The amazing thing about Donald Trump is that he is the man best known for his ability to shock us. Yet he has now gotten so good at doing this that this ability has in fact become self-defeating. Indeed, we’re no longer shocked by anything he’s capable of.

In fact, when he appeared in a recent Al-Shabaab recruitment video, frightening though this was, there seemed to be little by way of a reaction from mainstream media or political figures. Many spoke as though there was little to be surprised by in this. Instead, it was simply expressed that this was a confirmation of an already prominent fear, a fear that his aggressive and divisive language would ultimately become a tool to be used as a recruitment device for gathering disaffected youths into extremist causes.
This was indeed foreshadowed. Speaking shortly after Trump had called for a ban on all Muslim immigration into America, Hilary Clinton warned that such divisive language could wreak havoc upon society.

“When America should be doing everything we can do lead the fight to defeat ISIS and other radical jihadists, Donald Trump is playing right into their hands” warned Clinton.

Despite the penetrating accuracy of this forecast, all that Trump could manage in response was “they use other people, too… I have to say what I have to say. And you know what I have to say? There’s a problem. We have to find out what is a problem. And we have to solve that problem.”

This justification, the Presidential equivalent of “yeah but other people are doing it too” reveals the true depth of Trump’s consideration for the impact of his statements. The hotel mogul and social media activist has thought so little of the consequences of his words, that in defending his incendiary comments he simply argued that he would say what he chooses to say.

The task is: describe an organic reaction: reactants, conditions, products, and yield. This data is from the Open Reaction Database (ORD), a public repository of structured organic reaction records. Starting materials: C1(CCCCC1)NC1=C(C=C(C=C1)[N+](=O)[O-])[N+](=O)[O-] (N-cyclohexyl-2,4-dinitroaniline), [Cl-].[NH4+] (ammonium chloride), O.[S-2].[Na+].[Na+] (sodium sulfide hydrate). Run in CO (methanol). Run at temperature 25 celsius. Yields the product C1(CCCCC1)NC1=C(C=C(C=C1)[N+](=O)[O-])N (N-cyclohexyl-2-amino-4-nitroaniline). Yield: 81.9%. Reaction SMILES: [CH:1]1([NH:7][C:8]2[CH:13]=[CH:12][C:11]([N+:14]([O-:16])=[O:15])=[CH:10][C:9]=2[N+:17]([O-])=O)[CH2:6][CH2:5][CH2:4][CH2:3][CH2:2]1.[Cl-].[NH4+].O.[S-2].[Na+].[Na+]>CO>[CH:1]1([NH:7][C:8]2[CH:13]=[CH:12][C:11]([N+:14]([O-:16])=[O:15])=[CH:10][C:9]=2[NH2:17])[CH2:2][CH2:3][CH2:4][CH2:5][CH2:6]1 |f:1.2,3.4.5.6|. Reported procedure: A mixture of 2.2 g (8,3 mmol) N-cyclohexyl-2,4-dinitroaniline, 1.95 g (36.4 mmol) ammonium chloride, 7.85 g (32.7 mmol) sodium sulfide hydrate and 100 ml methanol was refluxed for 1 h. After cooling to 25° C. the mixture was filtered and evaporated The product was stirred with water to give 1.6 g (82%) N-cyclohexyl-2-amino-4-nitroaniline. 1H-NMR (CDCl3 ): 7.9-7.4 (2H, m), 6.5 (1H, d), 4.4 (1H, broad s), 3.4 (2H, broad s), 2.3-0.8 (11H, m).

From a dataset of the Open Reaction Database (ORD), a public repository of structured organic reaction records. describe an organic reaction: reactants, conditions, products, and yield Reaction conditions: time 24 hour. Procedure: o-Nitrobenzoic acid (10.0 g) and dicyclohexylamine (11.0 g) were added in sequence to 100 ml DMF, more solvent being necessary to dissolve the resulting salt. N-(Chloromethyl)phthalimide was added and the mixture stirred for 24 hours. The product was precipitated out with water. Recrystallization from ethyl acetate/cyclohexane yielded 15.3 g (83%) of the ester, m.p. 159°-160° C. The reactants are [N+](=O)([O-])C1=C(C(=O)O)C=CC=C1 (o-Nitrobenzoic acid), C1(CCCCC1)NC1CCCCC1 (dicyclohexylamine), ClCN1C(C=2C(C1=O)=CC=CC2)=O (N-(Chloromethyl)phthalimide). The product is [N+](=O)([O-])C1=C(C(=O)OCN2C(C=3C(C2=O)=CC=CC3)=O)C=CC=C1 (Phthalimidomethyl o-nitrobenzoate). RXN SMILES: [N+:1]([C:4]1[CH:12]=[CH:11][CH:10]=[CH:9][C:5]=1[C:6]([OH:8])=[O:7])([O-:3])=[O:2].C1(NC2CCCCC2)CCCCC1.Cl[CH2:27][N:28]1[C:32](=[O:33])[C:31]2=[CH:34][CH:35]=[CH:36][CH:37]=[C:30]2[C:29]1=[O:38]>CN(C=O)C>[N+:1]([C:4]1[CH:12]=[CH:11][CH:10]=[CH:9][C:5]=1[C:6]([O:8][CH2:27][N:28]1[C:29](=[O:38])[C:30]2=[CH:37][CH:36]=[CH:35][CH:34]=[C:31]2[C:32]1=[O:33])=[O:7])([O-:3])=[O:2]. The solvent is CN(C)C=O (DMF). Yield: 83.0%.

A quick look at the 3,000+ tweets that Trump has written since the commencement of his campaign further reveals this to be true. Of his 3,000 or so tweets, the greatest number of these have focused on polls, heaping praise on those that release polls with him in the lead, and dumping disapproval on those that choose to publish other results.

And the next most frequent use of this social media channel? For Trump, Twitter is a tool to be used to take down his opponents. With over 90 tweets attacking candidate Jeb Bush, and another 50 or so apiece attacking Clinton and Rubio, Trump has attempted to employ Twitter as an avenue for unleashing his aggression on Presidential opponents.

That is not to say that this is all that Trump sees Twitter as useful for. He also consistently employs it to retweet supporters, praise crowds at rallies and reach out to the broader public.

But regardless of his choice of subject, what Trump’s appearances across media and social media share in common, is his fundamental disregard for the ramifications of his words.

Since his appearance in the Al-Shabaab recruitment video, Trump has not seen fit to apologise. He has not seen fit to recant. What he has seen fit to do, is to move beyond this, and onto new, inflammatory issues.

Whether it be his criticism of Obama for his latest executive action on guns, or his suggestion that Clinton and Obama supported ISIS by failing to seize their oil assets in the Middle East, these statements reveal a fundamental lack of nuance across key issues.

His words show that Trump does not understand just how damaging his statements have been in the past, or how damaging they may still well prove to be. By refusing to move to more conciliatory tones, by failing to reach out to people other than those who support him ardently or see the world exactly as he does, he fails to provide America with the intelligent level of debate that it deserves.

This won’t be the last time that Trump says something insane. It probably won’t be the last time he says something like that this week. What is clear however is that if he continues to say such damaging things, there’s unfortunately a real risk that America will suffer as a result.

The country should reclaim the presidential debates. Failure to do so could mean more than we’re willing to imagine.